How to Get a Mortgage
For many people, getting a mortgage approval is the first step to realizing their dream of owning a home. Unfortunately, record numbers of people have defaulted on their homes in the last five years, so banks aren’t lending money as freely as they did a decade ago. In spite of this fact, however, it is still possible to get a mortgage approval if you follow the steps below.
1. Maintain An Excellent Credit Rating
Your credit score is the first thing lenders look at when deciding whether to loan you money. When applying for a mortgage, your rating should be 675 at a minimum and above 700 if at all possible. To keep your credit within this range, make sure that you are paying your monthly bills by their due date every month, and if you don’t have any credit cards, consider applying for some to help you build your score. In addition, it is generally a good idea to obtain a copy of your credit history prior to applying for the mortgage so that you can check it for accuracy.
If you don’t have any credit and don’t have time to build it, don’t despair. If you can prove to the bank that you pay your car insurance, utility bills and phone bill promptly each month, you may still be able to get a mortgage approval. Even if you have poor credit, it may be possible to obtain a mortgage if you have a friend or family member who has excellent credit and is willing to co-sign on the loan for you.
2. Document Your Monthly Budget
Because banks want to make sure that you will still be able to pay all your bills once you acquire a mortgage, your debt-to-income ratio is another important consideration for them. Before you talk to a mortgage broker, gather copies of your bills, paycheck stubs, and three years’ worth of tax returns. Next, determine what percentage of your income goes towards bills. Banks like to see no more than 36 percent, excluding basic living expenses; if your bills account for more than that, you may have to pay off some loans or credit card debts before you can receive mortgage approval.
3. Determine How Much You Can Afford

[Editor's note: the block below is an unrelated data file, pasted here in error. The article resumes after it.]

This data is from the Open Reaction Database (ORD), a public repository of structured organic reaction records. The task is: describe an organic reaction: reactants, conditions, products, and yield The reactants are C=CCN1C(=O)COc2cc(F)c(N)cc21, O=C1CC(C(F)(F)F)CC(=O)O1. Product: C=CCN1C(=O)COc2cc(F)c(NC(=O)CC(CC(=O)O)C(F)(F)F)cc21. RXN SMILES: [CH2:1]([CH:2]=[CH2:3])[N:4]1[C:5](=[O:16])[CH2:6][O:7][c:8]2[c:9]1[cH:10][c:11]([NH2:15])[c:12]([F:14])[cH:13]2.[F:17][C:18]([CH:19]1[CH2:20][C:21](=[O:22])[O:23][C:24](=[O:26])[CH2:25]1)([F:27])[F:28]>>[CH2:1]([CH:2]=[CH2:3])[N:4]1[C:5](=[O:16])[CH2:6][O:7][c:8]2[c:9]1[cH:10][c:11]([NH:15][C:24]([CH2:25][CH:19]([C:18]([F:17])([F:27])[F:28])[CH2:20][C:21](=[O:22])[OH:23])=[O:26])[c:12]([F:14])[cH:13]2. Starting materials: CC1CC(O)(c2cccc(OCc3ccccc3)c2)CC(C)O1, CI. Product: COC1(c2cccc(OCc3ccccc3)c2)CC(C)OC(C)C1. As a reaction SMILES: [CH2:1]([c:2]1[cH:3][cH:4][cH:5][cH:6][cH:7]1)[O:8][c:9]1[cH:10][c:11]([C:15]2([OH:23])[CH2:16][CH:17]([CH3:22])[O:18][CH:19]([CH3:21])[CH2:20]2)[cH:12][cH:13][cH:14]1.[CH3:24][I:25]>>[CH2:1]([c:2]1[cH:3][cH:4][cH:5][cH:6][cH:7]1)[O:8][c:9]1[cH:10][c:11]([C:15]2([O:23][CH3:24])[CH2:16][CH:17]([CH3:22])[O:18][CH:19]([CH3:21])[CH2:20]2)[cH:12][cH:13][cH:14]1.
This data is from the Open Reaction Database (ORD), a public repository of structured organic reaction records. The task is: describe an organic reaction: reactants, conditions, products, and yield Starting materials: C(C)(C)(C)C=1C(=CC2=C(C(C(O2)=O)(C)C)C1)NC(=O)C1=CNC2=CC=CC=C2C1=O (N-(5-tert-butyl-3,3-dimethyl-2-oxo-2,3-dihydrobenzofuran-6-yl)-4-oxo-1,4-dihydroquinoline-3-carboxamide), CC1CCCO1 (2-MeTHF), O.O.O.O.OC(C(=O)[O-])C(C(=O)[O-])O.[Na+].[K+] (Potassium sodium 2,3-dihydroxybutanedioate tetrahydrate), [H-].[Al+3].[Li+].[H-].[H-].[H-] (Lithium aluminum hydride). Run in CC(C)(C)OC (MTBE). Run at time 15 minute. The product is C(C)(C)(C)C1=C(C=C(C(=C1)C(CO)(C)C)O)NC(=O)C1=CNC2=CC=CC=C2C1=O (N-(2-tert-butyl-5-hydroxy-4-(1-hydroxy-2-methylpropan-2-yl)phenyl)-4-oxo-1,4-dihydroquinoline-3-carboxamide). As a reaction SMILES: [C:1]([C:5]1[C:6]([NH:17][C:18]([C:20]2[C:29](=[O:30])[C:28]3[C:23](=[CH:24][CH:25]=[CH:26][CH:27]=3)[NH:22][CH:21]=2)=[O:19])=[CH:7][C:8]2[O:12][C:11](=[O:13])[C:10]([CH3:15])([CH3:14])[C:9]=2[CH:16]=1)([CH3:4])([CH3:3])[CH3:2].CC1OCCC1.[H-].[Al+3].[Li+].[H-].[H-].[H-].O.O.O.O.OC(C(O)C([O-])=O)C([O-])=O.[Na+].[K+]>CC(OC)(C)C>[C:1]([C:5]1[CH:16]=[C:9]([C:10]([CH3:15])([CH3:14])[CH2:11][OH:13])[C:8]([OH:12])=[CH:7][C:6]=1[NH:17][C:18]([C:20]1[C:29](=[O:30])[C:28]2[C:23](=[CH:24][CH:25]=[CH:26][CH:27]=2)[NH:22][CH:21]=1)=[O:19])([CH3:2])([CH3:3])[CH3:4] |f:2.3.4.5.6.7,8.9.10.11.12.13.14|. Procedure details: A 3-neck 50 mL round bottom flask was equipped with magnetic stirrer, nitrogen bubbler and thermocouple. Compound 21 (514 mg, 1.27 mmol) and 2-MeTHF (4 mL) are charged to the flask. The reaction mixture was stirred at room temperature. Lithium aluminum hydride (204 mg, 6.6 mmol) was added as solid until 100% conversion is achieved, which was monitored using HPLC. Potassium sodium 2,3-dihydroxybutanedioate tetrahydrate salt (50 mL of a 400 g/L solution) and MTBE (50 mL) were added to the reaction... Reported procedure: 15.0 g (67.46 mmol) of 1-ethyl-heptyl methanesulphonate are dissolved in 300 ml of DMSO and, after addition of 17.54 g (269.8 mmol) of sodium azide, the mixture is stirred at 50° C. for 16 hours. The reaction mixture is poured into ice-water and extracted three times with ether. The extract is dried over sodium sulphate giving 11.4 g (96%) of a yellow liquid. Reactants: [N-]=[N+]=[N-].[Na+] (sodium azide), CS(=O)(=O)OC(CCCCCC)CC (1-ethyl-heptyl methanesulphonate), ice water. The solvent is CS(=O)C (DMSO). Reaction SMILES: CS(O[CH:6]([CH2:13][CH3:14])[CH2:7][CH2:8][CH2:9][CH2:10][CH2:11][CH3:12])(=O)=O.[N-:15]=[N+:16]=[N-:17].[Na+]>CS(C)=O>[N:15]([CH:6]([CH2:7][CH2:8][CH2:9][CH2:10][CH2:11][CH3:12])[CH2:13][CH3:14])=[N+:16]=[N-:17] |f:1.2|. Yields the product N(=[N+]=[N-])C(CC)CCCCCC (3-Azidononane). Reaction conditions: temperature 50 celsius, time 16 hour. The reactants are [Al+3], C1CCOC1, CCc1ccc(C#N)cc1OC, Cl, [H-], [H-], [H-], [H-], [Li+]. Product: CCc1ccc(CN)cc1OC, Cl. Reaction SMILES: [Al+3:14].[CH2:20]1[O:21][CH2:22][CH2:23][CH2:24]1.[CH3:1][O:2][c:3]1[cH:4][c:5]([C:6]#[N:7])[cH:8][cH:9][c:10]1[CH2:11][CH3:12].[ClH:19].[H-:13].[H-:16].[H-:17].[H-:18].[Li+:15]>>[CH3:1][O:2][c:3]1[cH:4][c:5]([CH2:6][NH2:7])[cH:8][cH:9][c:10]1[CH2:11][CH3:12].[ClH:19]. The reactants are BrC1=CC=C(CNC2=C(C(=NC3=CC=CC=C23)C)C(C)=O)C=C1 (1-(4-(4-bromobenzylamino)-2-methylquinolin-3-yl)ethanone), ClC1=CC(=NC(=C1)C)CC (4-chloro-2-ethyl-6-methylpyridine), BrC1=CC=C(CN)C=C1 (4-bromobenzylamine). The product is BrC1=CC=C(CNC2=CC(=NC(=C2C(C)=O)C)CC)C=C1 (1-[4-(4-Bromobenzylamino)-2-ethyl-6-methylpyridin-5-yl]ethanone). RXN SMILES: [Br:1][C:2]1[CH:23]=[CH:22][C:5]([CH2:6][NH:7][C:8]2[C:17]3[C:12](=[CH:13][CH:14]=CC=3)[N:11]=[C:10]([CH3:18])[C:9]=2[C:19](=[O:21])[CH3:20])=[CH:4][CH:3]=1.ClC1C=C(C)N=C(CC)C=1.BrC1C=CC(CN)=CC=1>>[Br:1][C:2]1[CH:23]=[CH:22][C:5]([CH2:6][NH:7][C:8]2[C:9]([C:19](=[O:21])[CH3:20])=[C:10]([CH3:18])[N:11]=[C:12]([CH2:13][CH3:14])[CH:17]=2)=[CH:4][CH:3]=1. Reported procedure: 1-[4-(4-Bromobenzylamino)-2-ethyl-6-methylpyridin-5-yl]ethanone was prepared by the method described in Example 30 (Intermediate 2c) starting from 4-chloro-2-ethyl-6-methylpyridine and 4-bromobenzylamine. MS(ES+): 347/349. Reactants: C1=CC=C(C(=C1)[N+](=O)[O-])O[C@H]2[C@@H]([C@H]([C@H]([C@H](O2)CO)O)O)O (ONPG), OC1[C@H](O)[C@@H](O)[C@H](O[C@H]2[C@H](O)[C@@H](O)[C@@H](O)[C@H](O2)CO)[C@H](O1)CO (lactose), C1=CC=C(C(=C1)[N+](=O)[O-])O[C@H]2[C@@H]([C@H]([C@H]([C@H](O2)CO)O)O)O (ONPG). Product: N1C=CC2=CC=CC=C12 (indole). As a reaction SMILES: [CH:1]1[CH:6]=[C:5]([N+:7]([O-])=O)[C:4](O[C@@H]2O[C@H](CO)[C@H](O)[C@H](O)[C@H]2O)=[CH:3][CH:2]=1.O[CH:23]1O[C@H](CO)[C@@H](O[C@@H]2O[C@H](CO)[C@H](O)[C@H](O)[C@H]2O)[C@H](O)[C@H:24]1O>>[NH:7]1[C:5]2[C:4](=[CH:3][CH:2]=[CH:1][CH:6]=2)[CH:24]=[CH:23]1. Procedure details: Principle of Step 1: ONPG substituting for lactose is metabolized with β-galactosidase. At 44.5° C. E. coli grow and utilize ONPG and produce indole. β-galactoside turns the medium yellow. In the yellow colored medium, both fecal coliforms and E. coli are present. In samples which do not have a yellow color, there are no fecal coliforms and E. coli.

Don’t make the mistake of overestimating the amount you will be able to pay for your home. Realistically examine your income, and plan on spending no more than 28 to 33 percent of it on your house payment. The higher your bills are, the lower this percentage should be. Once you have determined how much of a mortgage payment you can handle, bring this number into your mortgage broker so that you are not tempted to make a bigger investment than you can afford.
4. Provide Proof Of Employment
In order to make certain that you will be able to pay your mortgage in the future, your lender will want to be sure that you have a stable income. To prove this, expect to provide a detailed employment history and a copy of your tax return or at least three months’ worth of pay stubs. Keep in mind that your bank will probably want to see that you have been employed at the same job, or at least in the same industry, for two years or more. If this is not the case or if you are self-employed, you may have to supply the bank with additional information.
5. Plan On Making A Down Payment
Most mortgage lenders will require you to make a down payment of at least 10 percent of the price of your home; however, if you want to avoid costly private mortgage insurance (PMI), you will need to pay at least 20 percent as a down payment. If you can make a higher payment, you will be even more likely to obtain mortgage approval. Make sure to work this cost into your budget when planning for your mortgage, and save as much money as possible for this purpose.